Cookies on this website
We use cookies to ensure that we give you the best experience on our website. If you click 'Continue' we will assume that you are happy to receive all cookies and you will not see this message again. Click 'Find out more' for information on how to change your cookie settings.

Research groups

Anthony Nash

PhD MRSC


Postdoctoral Research Associate

My original higher education was in Artificial Intelligence before working as a software engineer for five years at Motorola R&D. Then in 2013, I defended my PhD in Computational Chemistry and Chemical Biology at the University of Warwick in the centre for Molecular Organisation and Assembly in Cells (MOAC). My thesis focused on elucidating the unique free energy contributions from amino acids substitutions in low complexity scaffold transmembrane proteins during dimerisation.

After graduating, I worked as a postdoc between the main campus and the Royal National Orthopaedic Hospital, UCL. My research focused on quantum mechanical modelling of non-enzymatic glycation reactions of glucose-crosslinked human collagen and molecular dynamics of advanced glycation end products in collagen systems. During my three and a half years at UCL, I was also a visiting researcher for one year at St Mary's campus, Imperial College London. My time was spent supporting bioinformatics and genomic epidemiology technique with atomistic models of drug resistance mechanisms founds in pathogenic fungal organisms. My work at Imperial concluded with the releases of www.mardy.net, a database of resistance mechanisms found in pathogenic fungus.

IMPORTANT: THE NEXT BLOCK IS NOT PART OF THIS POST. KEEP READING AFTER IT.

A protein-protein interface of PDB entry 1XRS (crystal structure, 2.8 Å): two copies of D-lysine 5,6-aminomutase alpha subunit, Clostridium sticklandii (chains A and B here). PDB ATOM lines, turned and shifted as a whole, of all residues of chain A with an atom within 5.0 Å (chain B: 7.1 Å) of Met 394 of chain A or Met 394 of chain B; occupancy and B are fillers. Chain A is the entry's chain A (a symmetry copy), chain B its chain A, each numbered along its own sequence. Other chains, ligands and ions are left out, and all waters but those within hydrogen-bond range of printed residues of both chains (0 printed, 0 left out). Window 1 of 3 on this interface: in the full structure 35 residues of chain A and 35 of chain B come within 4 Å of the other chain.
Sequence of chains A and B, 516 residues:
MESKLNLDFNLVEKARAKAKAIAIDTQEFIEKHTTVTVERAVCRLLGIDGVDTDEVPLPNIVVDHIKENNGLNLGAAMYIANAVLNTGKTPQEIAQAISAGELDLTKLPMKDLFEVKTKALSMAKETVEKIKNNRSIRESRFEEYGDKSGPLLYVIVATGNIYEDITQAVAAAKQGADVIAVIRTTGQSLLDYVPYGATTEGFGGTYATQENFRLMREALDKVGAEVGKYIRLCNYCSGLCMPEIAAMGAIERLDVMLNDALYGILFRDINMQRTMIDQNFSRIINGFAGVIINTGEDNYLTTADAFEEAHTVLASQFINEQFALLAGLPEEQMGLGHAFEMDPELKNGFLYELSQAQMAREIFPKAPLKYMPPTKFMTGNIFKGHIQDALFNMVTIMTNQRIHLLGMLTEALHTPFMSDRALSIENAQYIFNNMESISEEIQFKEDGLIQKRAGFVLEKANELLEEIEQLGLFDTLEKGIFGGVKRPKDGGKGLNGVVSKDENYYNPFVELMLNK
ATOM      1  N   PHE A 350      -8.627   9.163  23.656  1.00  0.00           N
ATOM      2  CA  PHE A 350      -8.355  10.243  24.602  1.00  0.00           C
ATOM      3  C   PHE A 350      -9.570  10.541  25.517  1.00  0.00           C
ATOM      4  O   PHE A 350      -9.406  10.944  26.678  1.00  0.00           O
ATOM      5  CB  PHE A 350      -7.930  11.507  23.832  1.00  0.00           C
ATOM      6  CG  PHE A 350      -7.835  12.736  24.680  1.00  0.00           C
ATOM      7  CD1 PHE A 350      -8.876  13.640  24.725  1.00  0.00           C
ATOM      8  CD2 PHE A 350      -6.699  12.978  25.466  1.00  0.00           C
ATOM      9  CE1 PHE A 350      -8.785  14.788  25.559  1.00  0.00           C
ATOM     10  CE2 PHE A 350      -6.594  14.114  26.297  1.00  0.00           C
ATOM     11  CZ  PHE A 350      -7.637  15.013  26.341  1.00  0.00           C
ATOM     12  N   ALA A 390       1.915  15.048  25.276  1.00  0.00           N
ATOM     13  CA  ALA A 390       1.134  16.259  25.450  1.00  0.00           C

I am now working at DPAG in Prof. Caleb Webber's group. My research comprises of clinical epidemiology over NHS data records, transcriptional analysis of pain models, and cheminformatics of drug structure and docking for the repurposing of medications for the treatment of migraine. I am particularly interested in understanding whether we can make predictions on headache outcome from drug-structure given a structure-transcriptional activity relationship.